We aim to develop and implement methodologies to realize and unify height and depth systems.
Heights on land and depths at sea are typically expressed relative with respect to fundamentally different vertical reference surfaces. On land, the vertical reference is typically a "level surface" (also called an "equipotential surface" or "geoid"). At sea, it is the water level corresponding to a certain low phase of the tide. Many countries adopted Lowest Astronomical Tide (LAT) as the depth reference surface. Both make sense. To build, for example, a dike, it is convenient to use a height system in which two points with equal heights are approximately in the same level surface. Indeed, this implies there is no water flow between these points. A pilot in charge of navigating a ship, however, is interested in the minimum water depth he can expect along his sailing route.
On the other hand, many applications require the combination of height and depth data. Example applications include flood impact assessment and coastal zone management. The combination requires establishing the spatial varying relationship between both types of vertical reference surfaces. Typically, this relationship is only known at the tide gauge locations. Our in-house developed methodology allows establishing this relationship with high spatial resolution and accuracy over the entire region of interest. Key steps are the computation of a high-resolution, accurate geoid model and the development of a hydrodynamic model that produces water levels relative with respect to this geoid.
Typically, this relationship is only known at the tide gauge locations.
Our generic methodology has successfully been applied to the Dutch North Sea and coastal waters. Unprecedented accuracies have been achieved. The vertical reference surface on land is computed with sub-centimeter accuracy. The one at sea with an accuracy of one decimeter. Future work aims to extend the methodology at global scales. Specific challenges include the utilization of satellite radar altimeter data in calibrating hydrodynamic models (in many areas no tide gauge data are available) and in computing high-resolution geoid models (shipboard gravity data are sparse), and exploiting the full information content of satellite gravimetry data in computing the geoid.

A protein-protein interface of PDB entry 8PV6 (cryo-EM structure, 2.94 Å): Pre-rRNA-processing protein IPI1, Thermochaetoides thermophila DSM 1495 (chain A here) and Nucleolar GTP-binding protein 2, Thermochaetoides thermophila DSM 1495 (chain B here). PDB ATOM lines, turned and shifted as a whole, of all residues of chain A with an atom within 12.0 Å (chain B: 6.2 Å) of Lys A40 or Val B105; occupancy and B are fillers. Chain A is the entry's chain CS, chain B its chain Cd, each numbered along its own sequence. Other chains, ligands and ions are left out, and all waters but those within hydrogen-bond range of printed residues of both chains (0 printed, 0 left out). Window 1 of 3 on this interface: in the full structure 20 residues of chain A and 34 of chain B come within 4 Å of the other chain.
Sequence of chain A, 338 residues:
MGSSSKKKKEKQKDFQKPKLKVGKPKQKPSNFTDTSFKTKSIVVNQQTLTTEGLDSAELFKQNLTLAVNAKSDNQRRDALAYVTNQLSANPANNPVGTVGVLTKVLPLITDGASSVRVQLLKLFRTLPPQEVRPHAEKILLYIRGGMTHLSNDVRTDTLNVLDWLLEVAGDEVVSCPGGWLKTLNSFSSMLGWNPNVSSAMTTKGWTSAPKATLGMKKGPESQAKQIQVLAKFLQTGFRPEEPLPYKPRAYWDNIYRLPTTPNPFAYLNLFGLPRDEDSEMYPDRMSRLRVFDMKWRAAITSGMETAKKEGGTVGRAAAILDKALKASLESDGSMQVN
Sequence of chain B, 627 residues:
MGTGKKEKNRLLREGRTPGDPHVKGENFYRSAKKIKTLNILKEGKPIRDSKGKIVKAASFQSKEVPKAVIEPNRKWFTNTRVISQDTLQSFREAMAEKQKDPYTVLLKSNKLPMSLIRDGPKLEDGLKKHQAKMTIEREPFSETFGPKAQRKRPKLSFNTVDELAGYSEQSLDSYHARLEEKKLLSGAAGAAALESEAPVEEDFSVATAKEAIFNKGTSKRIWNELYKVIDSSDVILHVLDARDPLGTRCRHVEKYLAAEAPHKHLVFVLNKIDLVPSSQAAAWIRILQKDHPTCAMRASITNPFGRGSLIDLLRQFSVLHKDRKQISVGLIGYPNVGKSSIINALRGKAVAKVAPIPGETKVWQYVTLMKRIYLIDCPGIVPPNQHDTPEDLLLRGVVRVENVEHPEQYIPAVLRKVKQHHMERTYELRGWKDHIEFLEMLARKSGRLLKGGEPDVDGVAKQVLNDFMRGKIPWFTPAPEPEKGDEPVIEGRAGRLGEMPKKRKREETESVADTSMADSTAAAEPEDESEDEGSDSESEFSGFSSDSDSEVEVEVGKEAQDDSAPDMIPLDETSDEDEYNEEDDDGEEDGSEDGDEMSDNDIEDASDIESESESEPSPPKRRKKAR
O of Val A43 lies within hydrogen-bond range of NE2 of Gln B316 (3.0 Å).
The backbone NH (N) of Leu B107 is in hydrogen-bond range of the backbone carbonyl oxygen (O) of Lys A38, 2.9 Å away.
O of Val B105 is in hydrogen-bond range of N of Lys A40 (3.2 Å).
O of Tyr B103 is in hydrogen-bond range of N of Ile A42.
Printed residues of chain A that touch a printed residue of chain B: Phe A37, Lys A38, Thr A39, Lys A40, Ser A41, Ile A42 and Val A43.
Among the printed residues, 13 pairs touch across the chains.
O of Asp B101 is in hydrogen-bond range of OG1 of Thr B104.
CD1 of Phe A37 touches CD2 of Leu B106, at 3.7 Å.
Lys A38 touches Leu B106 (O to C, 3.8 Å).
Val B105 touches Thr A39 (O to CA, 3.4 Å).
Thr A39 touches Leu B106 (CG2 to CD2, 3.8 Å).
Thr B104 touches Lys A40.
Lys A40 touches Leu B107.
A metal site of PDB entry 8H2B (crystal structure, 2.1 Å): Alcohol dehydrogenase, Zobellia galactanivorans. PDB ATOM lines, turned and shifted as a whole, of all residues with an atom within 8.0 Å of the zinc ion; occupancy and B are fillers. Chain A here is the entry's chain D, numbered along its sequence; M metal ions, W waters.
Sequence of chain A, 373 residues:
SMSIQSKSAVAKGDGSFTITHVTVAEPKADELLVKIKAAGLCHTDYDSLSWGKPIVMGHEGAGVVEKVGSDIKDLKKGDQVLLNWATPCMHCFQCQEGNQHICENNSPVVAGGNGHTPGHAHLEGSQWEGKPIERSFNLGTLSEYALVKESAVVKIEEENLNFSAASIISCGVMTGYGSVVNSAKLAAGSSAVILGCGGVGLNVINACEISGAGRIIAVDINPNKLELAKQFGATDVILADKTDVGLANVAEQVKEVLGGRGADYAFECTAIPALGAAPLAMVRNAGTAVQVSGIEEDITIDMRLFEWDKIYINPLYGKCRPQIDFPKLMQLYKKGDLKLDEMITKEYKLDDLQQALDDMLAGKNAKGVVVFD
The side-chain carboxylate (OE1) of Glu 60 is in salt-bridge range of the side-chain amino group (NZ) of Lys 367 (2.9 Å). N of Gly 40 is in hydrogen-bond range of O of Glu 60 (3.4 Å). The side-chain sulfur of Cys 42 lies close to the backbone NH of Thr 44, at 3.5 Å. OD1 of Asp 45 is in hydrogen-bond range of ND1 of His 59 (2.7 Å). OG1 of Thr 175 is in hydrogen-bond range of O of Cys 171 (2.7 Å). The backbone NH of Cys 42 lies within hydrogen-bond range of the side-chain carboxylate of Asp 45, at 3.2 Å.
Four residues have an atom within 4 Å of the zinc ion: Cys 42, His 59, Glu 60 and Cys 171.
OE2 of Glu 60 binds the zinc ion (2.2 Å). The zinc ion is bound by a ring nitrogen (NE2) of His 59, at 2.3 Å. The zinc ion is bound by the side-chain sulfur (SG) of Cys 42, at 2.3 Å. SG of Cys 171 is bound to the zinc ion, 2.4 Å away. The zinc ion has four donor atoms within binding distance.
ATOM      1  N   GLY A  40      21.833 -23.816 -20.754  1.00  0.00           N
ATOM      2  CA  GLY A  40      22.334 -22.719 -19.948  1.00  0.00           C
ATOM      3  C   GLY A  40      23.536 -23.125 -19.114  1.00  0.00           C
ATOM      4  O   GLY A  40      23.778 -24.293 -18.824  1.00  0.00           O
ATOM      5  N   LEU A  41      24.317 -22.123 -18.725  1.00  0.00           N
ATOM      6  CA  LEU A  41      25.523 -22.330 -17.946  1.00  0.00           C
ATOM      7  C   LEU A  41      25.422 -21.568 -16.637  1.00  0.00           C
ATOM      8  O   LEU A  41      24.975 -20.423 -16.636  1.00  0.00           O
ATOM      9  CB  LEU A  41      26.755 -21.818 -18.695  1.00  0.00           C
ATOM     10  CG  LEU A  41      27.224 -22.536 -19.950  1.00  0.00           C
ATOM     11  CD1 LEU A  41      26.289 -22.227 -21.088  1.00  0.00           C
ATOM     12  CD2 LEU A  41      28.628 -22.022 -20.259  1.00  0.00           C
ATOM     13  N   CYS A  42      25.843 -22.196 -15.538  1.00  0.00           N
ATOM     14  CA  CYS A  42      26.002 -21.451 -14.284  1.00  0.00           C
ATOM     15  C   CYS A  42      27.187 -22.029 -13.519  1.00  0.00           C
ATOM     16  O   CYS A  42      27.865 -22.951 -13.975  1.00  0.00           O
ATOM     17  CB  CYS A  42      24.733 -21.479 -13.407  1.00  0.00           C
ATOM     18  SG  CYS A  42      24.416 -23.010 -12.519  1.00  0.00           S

Another research topic is to improve height system realizations by the utilization of model-based hydrodynamic leveling. Here, a high-resolution hydrodynamic model is used to determine the differences in total mean water levels between tide gauges A and B. Adding this difference to the observation-derived mean water level at tide gauge A provides the mean water level at the tide gauge B relative with respect to the height datum used at tide gauge A. In the ongoing Versatile Hydrodynamics project, this technique will be exploited to improve the accuracy of the realization of the European Vertical Reference System.